In past post, we've seen some of the strange practices they had. So, from the folks at Listverse, here is another!
Imprinting On The Eyes Of Condemned Criminals
Photo credit: The Chirurgeon’s Apprentice
Optography is the practice of analyzing the eyeball to reproduce the last image it saw. If that sounds nuts, it’s because it is. Not that this stopped the Victorians from trying. From 1880 onward, scores of condemned men were asked by scientists to look at dramatic things just before they were executed.
Wilhelm Kuhne led the charge. In 1880, he acquired the head of guillotined murderer Erhard Gustav Reif and examined his eyeballs for images of violent movement. As time went on, the experiments became more elaborate. One condemned man was asked to keep his eyes completely shut as he was led onto the scaffold and to snap them open the second before he was hanged. Strangely, he acquiesced.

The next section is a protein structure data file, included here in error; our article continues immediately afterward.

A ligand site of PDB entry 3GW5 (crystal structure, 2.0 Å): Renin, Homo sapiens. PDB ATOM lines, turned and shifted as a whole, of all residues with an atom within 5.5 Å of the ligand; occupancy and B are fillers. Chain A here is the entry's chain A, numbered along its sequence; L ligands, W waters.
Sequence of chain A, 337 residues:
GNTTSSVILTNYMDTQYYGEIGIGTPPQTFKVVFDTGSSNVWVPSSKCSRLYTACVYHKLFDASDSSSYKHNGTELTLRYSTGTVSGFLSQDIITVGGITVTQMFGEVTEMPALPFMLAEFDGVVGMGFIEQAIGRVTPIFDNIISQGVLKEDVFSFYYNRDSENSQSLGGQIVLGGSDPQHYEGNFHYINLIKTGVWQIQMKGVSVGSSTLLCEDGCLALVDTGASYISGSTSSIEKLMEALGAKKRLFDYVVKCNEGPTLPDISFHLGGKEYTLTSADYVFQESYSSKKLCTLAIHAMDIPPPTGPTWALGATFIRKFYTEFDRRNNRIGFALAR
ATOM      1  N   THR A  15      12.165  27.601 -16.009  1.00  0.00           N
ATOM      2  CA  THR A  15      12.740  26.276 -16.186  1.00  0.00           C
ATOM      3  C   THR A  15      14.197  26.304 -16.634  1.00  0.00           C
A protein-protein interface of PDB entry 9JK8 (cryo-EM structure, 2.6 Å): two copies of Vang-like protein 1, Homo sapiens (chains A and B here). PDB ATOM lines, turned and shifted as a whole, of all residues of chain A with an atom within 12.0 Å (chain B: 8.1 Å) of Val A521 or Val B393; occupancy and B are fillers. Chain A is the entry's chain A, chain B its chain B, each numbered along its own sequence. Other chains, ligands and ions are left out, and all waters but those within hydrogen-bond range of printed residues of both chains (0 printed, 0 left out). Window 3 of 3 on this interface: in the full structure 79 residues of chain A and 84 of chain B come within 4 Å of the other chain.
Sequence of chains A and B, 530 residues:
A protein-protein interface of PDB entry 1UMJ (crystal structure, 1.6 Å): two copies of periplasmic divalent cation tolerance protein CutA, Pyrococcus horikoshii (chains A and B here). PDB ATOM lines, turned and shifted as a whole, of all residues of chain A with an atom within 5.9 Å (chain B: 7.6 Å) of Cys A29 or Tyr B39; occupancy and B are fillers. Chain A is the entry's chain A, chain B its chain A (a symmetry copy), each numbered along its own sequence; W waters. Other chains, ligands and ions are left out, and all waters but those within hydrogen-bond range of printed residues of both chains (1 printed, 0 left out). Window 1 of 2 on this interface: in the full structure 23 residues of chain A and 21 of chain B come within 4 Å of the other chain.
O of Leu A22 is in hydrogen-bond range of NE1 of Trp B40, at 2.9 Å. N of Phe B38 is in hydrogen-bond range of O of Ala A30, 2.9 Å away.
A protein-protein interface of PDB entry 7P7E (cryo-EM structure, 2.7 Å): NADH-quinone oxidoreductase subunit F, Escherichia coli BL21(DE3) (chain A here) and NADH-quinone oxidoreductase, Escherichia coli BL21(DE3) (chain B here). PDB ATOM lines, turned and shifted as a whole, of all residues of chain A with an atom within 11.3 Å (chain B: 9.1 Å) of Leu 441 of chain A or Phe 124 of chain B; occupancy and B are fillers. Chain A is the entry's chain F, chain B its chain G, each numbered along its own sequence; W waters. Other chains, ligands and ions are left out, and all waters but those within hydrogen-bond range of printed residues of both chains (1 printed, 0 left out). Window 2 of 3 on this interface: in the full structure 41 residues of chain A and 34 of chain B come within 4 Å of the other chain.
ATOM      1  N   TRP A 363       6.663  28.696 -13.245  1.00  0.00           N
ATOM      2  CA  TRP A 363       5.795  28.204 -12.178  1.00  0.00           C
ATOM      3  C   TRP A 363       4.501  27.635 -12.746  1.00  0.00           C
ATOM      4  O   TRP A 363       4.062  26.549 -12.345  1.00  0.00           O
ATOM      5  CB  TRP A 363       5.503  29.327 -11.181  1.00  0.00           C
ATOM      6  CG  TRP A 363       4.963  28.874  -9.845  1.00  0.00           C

Such experiments were so numerous that optography acquired a respectable sheen. As late as 1927, murderers destroyed their victims’ eyeballs to prevent identification by optography.
I reckon to some of the so-called scientists of that time, this somehow made perfect sense. Like I said, strange studies were going on at that time!
Coffee out on the patio this morning. I have some cheese cake I'll share.